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IAUC 4553: 1988d; T Pyx; 1987g

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                                                  Circular No. 4553
Central Bureau for Astronomical Telegrams
Postal Address: Central Bureau for Astronomical Telegrams
Smithsonian Astrophysical Observatory, Cambridge, MA 02138, U.S.A.
TWX 710-320-6842 ASTROGRAM CAM    Telephone 617-495-7244/7440/7444

     Malcolm Hartley reports his discovery of a comet on plates
exposed with the U.K. Schmidt Telescope at Siding Spring.  The object
appears weak on the Feb. 19 I plate and exhibits an obvious 10'
tail in p.a. 305 deg on the Feb. 22 J plate.  Both images are near the
edges of the plates.  Measurements by R. H. McNaught:

       1988 UT              R. A.  (1950)  Decl.         m1
       Feb. 19.58883     10 12 16.57    - 3 00 46.4     16.5
            19.65133     10 12 14.30    - 3 00 44.9
            22.50434     10 09 52.49    - 2 56 20.5
            22.57219     10 09 49.64    - 2 56 14.4

     R. H. McNaught, Siding Spring Observatory, reports that his
observations on Feb. 20.44, 21.49, and 22.60 UT, and observations
by T. Cragg and RASNZ observers (reported via F. Bateson), show no
change from the normal minimum magnitude of about 15 (cf. IAUC 4551).
The star is marginally (0.1-0.2 mag) brighter than during 1985-86.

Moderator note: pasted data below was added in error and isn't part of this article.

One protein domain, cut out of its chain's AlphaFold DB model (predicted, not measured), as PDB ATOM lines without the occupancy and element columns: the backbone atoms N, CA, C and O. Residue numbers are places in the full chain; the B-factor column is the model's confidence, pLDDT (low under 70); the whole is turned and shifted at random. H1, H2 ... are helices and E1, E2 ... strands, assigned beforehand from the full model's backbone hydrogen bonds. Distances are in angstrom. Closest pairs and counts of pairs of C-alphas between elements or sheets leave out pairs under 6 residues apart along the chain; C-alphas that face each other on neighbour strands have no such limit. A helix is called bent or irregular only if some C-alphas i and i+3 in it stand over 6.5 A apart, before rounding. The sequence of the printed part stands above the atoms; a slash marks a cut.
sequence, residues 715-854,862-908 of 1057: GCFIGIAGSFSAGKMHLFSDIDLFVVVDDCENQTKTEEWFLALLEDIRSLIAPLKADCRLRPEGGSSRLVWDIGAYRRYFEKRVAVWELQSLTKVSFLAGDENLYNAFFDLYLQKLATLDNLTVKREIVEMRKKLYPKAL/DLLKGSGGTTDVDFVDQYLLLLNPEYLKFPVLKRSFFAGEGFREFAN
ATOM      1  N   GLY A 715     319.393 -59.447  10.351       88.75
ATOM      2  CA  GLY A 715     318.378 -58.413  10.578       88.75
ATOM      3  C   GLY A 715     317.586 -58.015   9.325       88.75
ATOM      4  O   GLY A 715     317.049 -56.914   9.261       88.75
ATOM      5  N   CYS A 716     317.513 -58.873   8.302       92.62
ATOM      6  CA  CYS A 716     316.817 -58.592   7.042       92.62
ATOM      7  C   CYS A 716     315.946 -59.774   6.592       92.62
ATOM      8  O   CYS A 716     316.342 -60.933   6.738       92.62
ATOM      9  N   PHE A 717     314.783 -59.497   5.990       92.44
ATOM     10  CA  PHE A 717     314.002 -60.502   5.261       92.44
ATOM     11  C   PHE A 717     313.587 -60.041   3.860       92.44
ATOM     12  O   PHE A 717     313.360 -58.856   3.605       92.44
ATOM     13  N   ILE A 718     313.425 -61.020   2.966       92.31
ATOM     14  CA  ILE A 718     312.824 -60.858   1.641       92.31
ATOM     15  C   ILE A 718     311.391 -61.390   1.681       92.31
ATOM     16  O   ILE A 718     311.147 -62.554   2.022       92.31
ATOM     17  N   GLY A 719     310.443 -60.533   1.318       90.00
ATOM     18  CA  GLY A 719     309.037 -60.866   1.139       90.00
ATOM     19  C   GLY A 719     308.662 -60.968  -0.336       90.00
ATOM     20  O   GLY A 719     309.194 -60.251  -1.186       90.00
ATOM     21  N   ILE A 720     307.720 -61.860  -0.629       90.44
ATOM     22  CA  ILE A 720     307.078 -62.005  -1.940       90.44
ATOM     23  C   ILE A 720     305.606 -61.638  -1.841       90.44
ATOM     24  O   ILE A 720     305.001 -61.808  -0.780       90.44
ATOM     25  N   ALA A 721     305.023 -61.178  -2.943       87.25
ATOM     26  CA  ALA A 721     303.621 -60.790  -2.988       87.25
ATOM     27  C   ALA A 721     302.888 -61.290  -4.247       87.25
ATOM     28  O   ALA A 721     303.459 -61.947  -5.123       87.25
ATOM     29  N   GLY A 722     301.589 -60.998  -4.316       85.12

Z. Sekanina, Jet Propulsion Laboratory, California Institute
of Technology, reports:  "My recent determination of the rotation
pole of P/Tempel 2 (Sekanina 1987, ESA SP-278, p. 323) indicates
that the earth is currently located within 10 deg of the comet's
equatorial plane and that this aspect will continue until early Aug.
Comparison of this rotational model with photometric observations
by Jewitt and Meech (1988, Ap.J., in press) in 1987 Mar.-Apr.
suggests that the nucleus is strongly elongated perpendicular to its
spin axis, implying a large rotation-induced brightness amplitude
near the earth's transit across the equatorial plane.  Attention is
called to currently-favorable conditions (ephemeris on MPC 12329)
for detecting large brightness variations due to nuclear rotation,
although interference from occasional flare-ups is possible from
1987 Nov. on.  These conditions should persist until the comet
becomes too active for nucleus monitoring, probably in 1988 May-June.
During another near-transit window, in 1989 Apr., the comet will be
near conjunction with the sun."

1988 February 23               (4553)            Daniel W. E. Green

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